— Many investors today search for clarity or gird themselves for the worst.
— “Higher for longer” in Fed rhetoric may be a hidden positive
— Why this time (I know it is dangerous to say) may be different — Unique positives.
The search for clarity and preparation for the worst
In times like these it is alway good to have a grasp on history for guideposts. Are things really as bad as they seem? “Ball of Confusion” and “Eve of Destruction” were popular song titles from 1970 and 1965, both extremely fraught times in the United States. Here is a taste of both:
“… I can’t twist the truth, it knows no regulationHandful of senators don’t pass legislationAnd marches alone can’t bring integrationWhen human respect is disintegratin’This whole crazy world is just too frustratin'”
“… Ah, you may leave here for four days in spaceBut when you return, it’s the same old placeThe poundin’ of the drums, the pride and disgraceYou can bury your dead, but don’t leave a traceHate your next door neighbor but don’t forget to say grace”
Any of this sound familiar?
At the time “Eve of Destruction” was a #1 hit, receiving tons of airplay. During 1965 the Dow Jones Industrials traded in a range between 840 and 960, making an all-time closing high of 995.15 February 9, 1966. It did not surpass that level until the early 1980s.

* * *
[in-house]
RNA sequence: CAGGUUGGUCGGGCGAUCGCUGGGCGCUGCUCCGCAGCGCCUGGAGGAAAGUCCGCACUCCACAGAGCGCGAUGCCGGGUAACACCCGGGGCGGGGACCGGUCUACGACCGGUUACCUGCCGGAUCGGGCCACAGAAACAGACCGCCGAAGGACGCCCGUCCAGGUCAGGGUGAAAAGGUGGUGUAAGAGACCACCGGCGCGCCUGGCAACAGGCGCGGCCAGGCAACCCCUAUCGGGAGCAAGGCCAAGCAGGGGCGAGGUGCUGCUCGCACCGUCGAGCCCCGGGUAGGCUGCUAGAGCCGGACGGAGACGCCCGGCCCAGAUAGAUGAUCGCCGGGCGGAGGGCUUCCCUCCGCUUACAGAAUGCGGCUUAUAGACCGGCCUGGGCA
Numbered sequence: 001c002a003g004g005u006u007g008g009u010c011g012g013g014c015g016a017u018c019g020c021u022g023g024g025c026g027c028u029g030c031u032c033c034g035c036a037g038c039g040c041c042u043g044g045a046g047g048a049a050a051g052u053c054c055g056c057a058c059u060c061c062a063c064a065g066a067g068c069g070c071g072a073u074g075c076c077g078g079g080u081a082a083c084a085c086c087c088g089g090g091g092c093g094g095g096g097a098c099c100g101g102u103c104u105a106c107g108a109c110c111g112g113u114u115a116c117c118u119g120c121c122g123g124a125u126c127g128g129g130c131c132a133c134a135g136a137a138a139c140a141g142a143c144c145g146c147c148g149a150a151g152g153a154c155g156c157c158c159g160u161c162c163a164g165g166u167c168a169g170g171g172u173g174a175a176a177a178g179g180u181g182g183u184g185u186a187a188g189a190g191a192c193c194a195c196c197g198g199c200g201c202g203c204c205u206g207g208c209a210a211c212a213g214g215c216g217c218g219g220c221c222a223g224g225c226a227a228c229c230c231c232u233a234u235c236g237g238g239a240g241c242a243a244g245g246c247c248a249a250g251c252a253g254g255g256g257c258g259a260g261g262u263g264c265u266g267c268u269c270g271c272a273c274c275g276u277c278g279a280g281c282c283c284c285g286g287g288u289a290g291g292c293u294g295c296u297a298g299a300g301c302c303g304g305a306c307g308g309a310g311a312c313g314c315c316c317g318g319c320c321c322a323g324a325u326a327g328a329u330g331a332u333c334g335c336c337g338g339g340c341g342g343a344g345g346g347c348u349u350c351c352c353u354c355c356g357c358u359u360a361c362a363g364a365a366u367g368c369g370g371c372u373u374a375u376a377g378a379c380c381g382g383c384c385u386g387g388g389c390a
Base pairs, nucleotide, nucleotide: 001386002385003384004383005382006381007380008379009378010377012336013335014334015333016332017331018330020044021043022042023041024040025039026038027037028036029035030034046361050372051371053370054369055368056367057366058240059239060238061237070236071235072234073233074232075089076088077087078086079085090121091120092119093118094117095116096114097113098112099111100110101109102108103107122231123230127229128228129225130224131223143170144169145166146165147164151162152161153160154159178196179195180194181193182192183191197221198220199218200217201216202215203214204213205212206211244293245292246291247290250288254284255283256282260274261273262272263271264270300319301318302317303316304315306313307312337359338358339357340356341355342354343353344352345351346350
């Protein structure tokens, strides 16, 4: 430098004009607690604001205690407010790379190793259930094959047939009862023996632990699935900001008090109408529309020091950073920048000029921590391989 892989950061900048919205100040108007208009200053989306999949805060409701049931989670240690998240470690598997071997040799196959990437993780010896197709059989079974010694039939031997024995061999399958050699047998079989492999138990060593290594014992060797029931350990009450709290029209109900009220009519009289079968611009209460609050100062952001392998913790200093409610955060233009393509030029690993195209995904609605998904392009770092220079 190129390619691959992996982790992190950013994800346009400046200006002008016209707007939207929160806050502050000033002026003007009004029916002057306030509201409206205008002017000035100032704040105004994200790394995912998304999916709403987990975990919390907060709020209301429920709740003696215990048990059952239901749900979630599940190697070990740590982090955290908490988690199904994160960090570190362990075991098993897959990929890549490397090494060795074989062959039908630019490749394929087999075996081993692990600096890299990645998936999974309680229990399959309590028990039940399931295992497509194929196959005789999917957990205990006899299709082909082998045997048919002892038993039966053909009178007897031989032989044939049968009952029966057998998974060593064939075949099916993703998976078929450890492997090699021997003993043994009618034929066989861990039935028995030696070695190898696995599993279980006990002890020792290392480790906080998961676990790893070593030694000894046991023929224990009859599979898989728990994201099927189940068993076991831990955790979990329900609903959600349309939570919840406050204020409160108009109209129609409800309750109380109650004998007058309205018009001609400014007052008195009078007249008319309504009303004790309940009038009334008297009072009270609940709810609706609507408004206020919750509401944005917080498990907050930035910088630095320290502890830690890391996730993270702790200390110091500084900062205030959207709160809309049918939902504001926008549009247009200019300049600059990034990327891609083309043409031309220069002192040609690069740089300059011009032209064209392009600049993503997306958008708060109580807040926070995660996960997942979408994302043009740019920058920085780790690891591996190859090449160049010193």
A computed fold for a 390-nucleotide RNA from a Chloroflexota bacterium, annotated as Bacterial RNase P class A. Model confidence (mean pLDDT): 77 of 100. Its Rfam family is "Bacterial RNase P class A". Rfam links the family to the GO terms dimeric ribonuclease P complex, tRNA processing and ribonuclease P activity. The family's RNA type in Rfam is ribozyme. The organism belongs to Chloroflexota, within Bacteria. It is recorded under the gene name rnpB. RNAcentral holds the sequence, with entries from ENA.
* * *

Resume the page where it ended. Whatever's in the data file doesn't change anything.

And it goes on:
“Eve of destruction, tax deduction, City inspectors, bill collectors, mod clothes in demand, Population out of hand, suicide, too many bills, Hippies moving to the hills, People all over the world are shouting, “End the war (the same war we were fighting in 1965–Vietnam!), And the band played on.” The cyclical bear market that started in 1966 ended May 26, 1970, with the Dow Jones Industrials closing at 631.16, down 36.6% from it previous all-time high. The precipitating event for that low was the Penn Central bankruptcy (6/21/1970). I got my start as a broker October 1, 1970. The Dow closed that day at 760.88. I thought the worst was over. Little did I know … on October 4, 1974 the Dow would close at 584.56 … down 37.2% from the 1966 high (the intraday low was near 560 …a 41% decline).
The latter decline occurred after the Dow had worked its way nearly back to its ’66 high in January of 1973. It was a double bottom. The secular decline was over and the new secular bull would begin in 1982. At the time and for many years after the 1982 breakout no one would believe the strong up market was real. The Dow was on its way to 11,000 in the next 19 years.
Bottom line on this section: We always live in fraught times. GET OVER IT!
“Higher for longer” in Fed speak may be a hidden positive
“Higher for longer” rhetoric reinforces fear. What’s happened? Why hasn’t the sharp run up in rates laid the economy low as has been predicted by so many. The lead article in Barron’s magazine this weekend posits (maybe dangerously), “This Time Really Is Different for the Economy. Just Look at the Job Market’s Confounding Strength.”
Barron’s reasons that “By the time the Fed first raised rates last year, the U.S. economy was resoundingly healthy—probably even stronger than many economists believed at the time.”